It does not snow much here in Portland so when it does both the humans and the birds go absolutely bananas. Our recent storm was scheduled to arrive mid-day Thursday, which was perfect since it was on my weekend. The east winds were howling all Wednesday night and Thursday, freezing up the bird baths quickly. The mutts helped me keep them under control.
The birds appreciated our efforts, especially once the snow arrived.
The birds were blowing through seed, though the seed was also blowing through. That wind! I did my best to keep everything stocked for them.
I was hoping for some interesting birds to show up out of desperation, but nothing too crazy made an appearance. A Spotted Towhee was a decent uncommon bird for the yard.
In weather like this much work goes into keeping hummingbirds happy. Unlike most places in the country that have freezing weather in the winter, Portland has year-round hummingbirds. This means they rely heavily on us when the temperature drops. I do my best to keep their nectar unfrozen and accessible.
This is my driveway Anna's Hummingbird who guards my driveway feeder, along with my neighbor's new little feeder about ten feet away.
He is handsome. I have a second male that guards the backyard feeder who is also handsome.
I might have to break down and get a third feeder because these two dudes won't let any females near the nectar.
When the weather is rough like this I allow something that I do not usually allow:
On Thursday evening the snow changed over to freezing rain. This meant that Friday morning the whole city was coated in ice, which was pretty to look at but terrible for most other uses. Jake in particular had a rough time walking outside and kept falling down. I tried breaking up some paths for him to walk but I think the sharp edges of the broken ice made him even more miserable.
Sure was pretty though! I was crunching around the front yard taking macros when a woman waiting at the bus stop one house down walked over. She asked if I was a photographer for a career and I said no. She said, "you're out in this for fun???"
A few birds on ice from yesterday:
My favorite bird sighting from my weekend had to be one that I did not photograph. I was sitting on my couch and heard a chip note I recognized but could not place. When I looked over at the window a little grey head was peering back at me, with a yellow crown and a yellow throat. And then it was gone. A Yellow-rumped Warbler! This is not a rare bird here but I've only had one a few times in the yard and certainly never perched on my windowsill looking at me.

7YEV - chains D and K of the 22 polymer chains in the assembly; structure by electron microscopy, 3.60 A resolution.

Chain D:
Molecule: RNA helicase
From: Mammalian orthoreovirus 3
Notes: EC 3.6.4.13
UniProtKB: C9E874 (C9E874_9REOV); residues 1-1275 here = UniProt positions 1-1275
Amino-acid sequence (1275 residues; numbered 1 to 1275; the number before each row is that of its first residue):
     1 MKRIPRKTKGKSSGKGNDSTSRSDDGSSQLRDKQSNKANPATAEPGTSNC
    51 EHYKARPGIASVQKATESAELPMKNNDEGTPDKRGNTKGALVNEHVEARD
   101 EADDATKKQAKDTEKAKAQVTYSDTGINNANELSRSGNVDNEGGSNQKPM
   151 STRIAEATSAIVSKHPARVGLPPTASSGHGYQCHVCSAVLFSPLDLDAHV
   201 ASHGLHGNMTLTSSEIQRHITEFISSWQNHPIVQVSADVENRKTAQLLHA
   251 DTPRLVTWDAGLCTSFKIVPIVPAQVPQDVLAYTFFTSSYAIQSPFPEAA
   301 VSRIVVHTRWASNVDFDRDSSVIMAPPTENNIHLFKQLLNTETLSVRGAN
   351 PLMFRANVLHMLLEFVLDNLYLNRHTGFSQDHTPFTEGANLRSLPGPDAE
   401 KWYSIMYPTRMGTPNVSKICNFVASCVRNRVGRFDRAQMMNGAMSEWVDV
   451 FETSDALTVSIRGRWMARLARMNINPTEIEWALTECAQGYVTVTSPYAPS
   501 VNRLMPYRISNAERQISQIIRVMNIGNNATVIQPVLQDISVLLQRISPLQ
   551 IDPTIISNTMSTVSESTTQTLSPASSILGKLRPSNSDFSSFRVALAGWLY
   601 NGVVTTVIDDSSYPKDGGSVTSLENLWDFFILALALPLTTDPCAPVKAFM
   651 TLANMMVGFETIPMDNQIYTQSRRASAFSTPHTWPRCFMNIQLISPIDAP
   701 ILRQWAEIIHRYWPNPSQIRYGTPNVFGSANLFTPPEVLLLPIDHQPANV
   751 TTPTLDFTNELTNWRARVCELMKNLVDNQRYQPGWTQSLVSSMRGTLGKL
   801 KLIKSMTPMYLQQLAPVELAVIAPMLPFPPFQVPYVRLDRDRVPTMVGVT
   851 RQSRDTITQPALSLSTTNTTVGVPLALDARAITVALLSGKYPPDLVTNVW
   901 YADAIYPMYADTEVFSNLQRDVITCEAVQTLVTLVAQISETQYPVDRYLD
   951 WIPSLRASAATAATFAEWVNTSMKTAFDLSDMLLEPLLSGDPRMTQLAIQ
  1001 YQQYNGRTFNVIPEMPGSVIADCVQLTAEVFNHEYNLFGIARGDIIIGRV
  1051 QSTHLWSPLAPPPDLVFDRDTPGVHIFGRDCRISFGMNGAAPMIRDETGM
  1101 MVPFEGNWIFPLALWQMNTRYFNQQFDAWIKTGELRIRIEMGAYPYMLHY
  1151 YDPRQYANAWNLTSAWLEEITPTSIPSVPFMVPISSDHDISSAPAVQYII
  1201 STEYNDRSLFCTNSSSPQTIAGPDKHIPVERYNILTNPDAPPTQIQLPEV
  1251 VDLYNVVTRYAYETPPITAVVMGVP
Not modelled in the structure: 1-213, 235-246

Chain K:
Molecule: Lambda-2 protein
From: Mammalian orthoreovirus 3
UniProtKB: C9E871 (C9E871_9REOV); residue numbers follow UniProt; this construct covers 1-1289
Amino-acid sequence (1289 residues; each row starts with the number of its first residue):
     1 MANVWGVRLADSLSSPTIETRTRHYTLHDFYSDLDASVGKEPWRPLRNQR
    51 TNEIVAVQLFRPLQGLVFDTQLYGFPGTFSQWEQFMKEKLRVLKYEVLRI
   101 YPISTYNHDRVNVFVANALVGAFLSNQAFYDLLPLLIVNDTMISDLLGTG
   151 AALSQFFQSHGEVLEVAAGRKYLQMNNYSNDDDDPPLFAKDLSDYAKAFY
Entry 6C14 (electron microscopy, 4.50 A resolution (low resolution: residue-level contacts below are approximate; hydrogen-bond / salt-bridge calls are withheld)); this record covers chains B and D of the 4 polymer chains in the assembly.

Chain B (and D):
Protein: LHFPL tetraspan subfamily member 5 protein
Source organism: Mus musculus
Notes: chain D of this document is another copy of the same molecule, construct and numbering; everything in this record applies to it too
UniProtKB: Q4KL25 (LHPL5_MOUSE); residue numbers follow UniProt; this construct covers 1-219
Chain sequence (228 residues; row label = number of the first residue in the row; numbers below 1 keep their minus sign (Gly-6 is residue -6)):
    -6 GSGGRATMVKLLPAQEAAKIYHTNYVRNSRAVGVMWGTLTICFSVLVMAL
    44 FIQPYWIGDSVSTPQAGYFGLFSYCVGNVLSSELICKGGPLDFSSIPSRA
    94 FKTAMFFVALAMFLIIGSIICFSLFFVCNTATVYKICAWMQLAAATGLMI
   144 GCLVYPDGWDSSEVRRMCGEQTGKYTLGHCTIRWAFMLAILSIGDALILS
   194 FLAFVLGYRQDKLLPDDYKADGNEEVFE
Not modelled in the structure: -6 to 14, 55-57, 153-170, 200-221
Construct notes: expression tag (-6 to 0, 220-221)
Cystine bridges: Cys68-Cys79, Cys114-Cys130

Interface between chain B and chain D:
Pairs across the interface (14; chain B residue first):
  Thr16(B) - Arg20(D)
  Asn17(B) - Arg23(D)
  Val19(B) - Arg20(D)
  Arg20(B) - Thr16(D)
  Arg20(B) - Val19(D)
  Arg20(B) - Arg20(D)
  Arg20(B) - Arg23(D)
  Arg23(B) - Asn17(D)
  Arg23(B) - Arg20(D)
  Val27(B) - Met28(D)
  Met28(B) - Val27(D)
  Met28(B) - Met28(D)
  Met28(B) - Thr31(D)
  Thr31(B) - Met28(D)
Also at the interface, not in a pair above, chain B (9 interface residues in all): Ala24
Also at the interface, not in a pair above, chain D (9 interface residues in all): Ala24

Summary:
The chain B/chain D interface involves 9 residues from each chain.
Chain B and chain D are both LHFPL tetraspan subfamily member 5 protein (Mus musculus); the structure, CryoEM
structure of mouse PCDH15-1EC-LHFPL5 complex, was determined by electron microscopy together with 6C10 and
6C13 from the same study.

Okay, now that we have all the snow birds and ice birds out of the way I want to talk about Snowbirds. When I was growing up my mom referred to Dark-eyed Juncos as Snowbirds and I didn't know till I started birding that they were the same thing. Back in our CT yard as soon as snow arrived so did the slate-colored juncos. Here in my Portland yard my junco population tripled at the very least with the arrival of snow.
Most of the juncos we see in Portland are of the Oregon race. How fitting. But sometimes we get other, more interesting birds to ponder. A few days ago I visited by a bird with a unique white patch on its cheek that was clearly not an Oregon junco.
There is no pink anywhere on this bird, though it seems to have enough of a contrasting hood that I'm not sure it can be considered slate-colored. Could this be a Cassiar junco? Maybe so. I had assumed this bird would show up with the rest of the juncos during the storm but I never saw it again. (*Cassiar junco is generally considered to be a mix of the Oregon and slate-colored races).
The above bird has a less obvious hood.
Another bird that showed up in the ice:
Now this bird seemed to be as slate-colored as it gets. Yay. If you want to read more about the various races of junco in the northwest, check out this article on eBird.
Anyway, this weather has been fun and all...
...but I'm ready for it to melt, please. Good times!